“Rather than deepen our revulsion against what the Nazis did to the Jews, the project will undermine the struggle to understand the Holocaust and to find ways to make sure such catastrophes never happen again,” he said.

Ironically, the PETA project first came to the ADL’s attention when the animal-rights activists sought ADL approval for their effort.

“It’s chutzpah enough to compare” the Holocaust and the meat industry, Foxman said, “but to go to the Jewish community is double chutzpah!”

Prescott admitted that ADL’s response “wasn’t what we were expecting,” though he added that PETA still would seek support from other Jewish groups.

PETA’s campaign, meanwhile, has become a meaty issue in the Jewish vegetarian community.

Roberta Kalechofsky, who founded Jews for Animal Rights and has written several books on Jewish vegetarianism, criticized PETA’s use of the Holocaust.

The Holocaust “is the end result of a very complicated, theological, historical, evolutionary process that went on for 1,700 years,” she said, but PETA’s use of the period “is really sucking away all that history.”

By drawing the parallel, PETA “reduces the meaning of the Holocaust to physical pain,” she added.

Kalechofsky wrote a paper on animal rights and the Holocaust in which she drew a distinction between the motivations of hunters and Nazis.

The Nazis “didn’t just want to extinguish Jewish flesh; they wanted to extinguish Jewish civilization,” she said.

Prescott replied: “So if people had eaten the flesh of Jews killed in the Holocaust, would that have made it acceptable?”

Richard Schwartz, author of “Judaism and Vegetarianism,” long has opposed the use of Holocaust imagery in animal-rights causes, but hoped that PETA’s dramatic tactics would focus attention on animal rights.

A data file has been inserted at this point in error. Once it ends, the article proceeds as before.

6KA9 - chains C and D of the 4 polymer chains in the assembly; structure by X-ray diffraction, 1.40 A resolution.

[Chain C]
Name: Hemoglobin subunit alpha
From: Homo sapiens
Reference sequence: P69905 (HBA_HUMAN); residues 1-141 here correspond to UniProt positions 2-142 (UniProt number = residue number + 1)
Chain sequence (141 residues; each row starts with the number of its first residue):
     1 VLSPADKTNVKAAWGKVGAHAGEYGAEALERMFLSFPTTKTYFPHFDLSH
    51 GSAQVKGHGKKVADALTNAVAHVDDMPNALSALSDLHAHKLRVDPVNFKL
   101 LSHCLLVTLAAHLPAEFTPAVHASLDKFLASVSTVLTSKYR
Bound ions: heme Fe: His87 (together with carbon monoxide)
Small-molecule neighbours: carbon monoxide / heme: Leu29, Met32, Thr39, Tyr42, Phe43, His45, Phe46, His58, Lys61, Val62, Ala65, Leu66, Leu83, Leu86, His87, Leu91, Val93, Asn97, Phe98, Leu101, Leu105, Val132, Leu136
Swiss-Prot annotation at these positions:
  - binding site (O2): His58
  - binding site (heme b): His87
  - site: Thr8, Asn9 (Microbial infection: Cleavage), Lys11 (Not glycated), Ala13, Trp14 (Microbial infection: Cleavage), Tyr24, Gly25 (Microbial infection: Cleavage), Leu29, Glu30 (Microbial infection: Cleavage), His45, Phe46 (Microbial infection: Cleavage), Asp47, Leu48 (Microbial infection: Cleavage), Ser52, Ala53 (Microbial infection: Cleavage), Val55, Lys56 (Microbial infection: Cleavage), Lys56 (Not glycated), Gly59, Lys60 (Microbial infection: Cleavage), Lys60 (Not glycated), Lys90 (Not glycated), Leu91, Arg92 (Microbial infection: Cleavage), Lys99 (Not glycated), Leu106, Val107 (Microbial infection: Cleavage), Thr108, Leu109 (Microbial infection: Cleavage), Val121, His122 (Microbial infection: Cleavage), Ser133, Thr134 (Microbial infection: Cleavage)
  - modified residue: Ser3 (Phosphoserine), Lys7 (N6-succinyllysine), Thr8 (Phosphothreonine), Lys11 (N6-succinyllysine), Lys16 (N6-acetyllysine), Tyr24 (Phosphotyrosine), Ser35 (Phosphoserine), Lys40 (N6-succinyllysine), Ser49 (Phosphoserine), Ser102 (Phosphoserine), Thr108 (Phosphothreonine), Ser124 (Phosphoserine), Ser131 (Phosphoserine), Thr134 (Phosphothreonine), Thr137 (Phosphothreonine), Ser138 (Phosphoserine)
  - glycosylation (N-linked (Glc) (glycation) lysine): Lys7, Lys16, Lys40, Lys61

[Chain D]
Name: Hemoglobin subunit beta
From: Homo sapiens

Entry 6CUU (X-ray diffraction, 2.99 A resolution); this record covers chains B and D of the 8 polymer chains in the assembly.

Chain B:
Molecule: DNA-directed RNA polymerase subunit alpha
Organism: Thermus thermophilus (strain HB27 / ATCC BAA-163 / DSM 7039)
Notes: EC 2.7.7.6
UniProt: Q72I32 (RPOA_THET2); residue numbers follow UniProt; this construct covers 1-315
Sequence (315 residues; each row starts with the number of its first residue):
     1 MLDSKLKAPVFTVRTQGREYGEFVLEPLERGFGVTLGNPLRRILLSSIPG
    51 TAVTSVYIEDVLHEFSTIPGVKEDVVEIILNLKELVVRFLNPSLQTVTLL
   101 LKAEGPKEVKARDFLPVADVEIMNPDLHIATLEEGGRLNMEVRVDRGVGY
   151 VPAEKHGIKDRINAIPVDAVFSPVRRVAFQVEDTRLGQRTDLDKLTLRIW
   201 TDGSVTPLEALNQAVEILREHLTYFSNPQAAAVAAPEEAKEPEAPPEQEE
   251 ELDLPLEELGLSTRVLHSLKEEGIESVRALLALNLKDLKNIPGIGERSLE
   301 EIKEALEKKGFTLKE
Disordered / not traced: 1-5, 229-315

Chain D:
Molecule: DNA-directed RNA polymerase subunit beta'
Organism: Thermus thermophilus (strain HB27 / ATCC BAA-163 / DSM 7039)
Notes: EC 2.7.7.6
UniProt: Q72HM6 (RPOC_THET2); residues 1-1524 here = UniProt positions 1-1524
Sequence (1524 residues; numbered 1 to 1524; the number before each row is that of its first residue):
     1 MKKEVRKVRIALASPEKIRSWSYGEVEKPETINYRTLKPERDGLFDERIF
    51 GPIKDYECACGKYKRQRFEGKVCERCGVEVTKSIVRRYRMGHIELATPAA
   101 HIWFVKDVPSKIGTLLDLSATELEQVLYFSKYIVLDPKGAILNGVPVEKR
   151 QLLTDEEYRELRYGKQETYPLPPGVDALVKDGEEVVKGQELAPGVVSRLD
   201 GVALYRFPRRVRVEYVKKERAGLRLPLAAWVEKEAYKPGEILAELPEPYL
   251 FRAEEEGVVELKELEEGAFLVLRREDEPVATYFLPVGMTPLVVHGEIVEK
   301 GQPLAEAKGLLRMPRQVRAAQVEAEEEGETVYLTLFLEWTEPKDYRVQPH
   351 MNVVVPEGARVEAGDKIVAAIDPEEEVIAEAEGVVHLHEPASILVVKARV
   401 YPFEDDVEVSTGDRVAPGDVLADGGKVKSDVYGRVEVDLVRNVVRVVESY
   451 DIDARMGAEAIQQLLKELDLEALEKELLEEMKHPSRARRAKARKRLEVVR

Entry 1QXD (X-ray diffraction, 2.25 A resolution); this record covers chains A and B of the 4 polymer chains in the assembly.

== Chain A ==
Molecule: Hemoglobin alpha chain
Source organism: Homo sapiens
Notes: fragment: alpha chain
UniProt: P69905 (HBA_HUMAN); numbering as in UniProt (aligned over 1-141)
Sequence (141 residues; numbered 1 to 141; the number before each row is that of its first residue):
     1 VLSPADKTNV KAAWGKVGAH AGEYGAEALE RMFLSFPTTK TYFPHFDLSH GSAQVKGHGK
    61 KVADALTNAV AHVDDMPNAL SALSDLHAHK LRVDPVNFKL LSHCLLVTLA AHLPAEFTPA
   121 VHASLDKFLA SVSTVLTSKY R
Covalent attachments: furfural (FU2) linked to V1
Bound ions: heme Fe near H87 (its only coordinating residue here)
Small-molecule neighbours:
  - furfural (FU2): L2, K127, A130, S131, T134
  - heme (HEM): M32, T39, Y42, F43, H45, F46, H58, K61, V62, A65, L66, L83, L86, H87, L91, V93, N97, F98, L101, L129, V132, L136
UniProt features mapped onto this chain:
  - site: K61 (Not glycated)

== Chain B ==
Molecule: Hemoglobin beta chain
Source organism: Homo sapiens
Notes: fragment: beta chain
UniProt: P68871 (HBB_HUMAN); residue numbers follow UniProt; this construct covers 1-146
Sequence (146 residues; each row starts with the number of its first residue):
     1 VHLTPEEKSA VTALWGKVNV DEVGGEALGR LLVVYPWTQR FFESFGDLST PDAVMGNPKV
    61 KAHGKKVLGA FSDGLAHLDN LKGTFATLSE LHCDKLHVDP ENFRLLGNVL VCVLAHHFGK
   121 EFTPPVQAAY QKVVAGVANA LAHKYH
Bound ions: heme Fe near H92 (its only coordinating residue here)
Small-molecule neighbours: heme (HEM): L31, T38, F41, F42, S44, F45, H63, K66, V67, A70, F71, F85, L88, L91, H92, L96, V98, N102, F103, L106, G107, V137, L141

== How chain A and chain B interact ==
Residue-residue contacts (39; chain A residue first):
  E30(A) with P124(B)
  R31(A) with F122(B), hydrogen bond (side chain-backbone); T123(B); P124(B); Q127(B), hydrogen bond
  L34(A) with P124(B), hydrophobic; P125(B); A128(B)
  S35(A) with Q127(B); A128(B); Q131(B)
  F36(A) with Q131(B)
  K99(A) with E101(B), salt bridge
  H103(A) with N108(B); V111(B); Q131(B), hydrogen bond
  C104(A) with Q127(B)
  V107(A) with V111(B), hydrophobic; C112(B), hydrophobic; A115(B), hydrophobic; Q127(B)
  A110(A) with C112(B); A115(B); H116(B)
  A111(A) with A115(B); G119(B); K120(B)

If PETA’s comparison of death camps to factory farms rouses people from their “indifference” to the environmental impact of the meat industry, he said, “why not look at the questions it raises?”

Schwartz said a routine supermarket trip evoked for him “the banality of evil” in which people buy meat “without considering what’s behind it.”

If Americans reduced their beef consumption by just 10 percent, he claimed, it would free up enough grain now used to feed livestock to feed the 20 million people every year who die of starvation.

Despite his initial hopes for the campaign, Schwartz changed his mind after sensing the “rage” from some Jewish groups and even colleagues. One Web site, MyJewishLearning.com, gave the debate prominent play.

Schwartz went so far as to urge PETA to issue a “clear and unambiguous” apology for the “deep pain” its Holocaust campaign has caused.

He also wants PETA to meet with Jewish groups, who he hopes will add animal rights and vegetarianism to their own agendas.

But PETA remains adamant that the “similarities” between the Holocaust and factory farming are worth exploring, Prescott said.

“We’re trying to widen the circle of compassion, and sometimes a person has to be shocked before they can begin to accept their own role in an act of injustice,” he said.